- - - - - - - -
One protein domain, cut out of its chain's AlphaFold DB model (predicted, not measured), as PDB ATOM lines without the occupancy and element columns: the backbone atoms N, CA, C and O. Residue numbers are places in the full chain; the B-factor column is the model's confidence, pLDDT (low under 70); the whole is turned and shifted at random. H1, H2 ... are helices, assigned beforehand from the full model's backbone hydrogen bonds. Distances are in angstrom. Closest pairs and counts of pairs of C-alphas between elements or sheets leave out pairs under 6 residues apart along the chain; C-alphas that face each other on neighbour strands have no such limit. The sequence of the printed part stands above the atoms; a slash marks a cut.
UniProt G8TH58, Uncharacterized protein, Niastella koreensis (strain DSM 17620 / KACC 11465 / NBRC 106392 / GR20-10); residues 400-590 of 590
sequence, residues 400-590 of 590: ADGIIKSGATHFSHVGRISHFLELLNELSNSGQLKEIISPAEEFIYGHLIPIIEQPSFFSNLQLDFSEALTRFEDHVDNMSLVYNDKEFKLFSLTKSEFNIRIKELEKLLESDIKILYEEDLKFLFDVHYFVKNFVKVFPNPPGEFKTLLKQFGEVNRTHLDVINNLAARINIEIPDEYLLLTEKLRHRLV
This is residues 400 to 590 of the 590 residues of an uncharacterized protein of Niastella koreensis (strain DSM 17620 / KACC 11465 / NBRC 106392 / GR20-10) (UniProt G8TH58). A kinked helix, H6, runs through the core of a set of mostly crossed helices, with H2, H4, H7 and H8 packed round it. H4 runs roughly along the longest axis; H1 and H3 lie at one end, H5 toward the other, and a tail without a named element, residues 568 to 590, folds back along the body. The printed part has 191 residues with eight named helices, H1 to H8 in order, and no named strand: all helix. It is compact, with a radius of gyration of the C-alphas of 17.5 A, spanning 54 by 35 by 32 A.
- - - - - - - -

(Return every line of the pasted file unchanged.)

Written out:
One protein domain, cut out of its chain's AlphaFold DB model (predicted, not measured), as PDB ATOM lines without the occupancy and element columns: the backbone atoms N, CA, C and O. Residue numbers are places in the full chain; the B-factor column is the model's confidence, pLDDT (low under 70); the whole is turned and shifted at random. H1, H2 ... are helices, assigned beforehand from the full model's backbone hydrogen bonds. Distances are in angstrom. Closest pairs and counts of pairs of C-alphas between elements or sheets leave out pairs under 6 residues apart along the chain; C-alphas that face each other on neighbour strands have no such limit. The sequence of the printed part stands above the atoms; a slash marks a cut.
UniProt G8TH58, Uncharacterized protein, Niastella koreensis (strain DSM 17620 / KACC 11465 / NBRC 106392 / GR20-10); residues 400-590 of 590
sequence, residues 400-590 of 590: ADGIIKSGATHFSHVGRISHFLELLNELSNSGQLKEIISPAEEFIYGHLIPIIEQPSFFSNLQLDFSEALTRFEDHVDNMSLVYNDKEFKLFSLTKSEFNIRIKELEKLLESDIKILYEEDLKFLFDVHYFVKNFVKVFPNPPGEFKTLLKQFGEVNRTHLDVINNLAARINIEIPDEYLLLTEKLRHRLV
This is residues 400 to 590 of the 590 residues of an uncharacterized protein of Niastella koreensis (strain DSM 17620 / KACC 11465 / NBRC 106392 / GR20-10) (UniProt G8TH58). A kinked helix, H6, runs through the core of a set of mostly crossed helices, with H2, H4, H7 and H8 packed round it. H4 runs roughly along the longest axis; H1 and H3 lie at one end, H5 toward the other, and a tail without a named element, residues 568 to 590, folds back along the body. The printed part has 191 residues with eight named helices, H1 to H8 in order, and no named strand: all helix. It is compact, with a radius of gyration of the C-alphas of 17.5 A, spanning 54 by 35 by 32 A.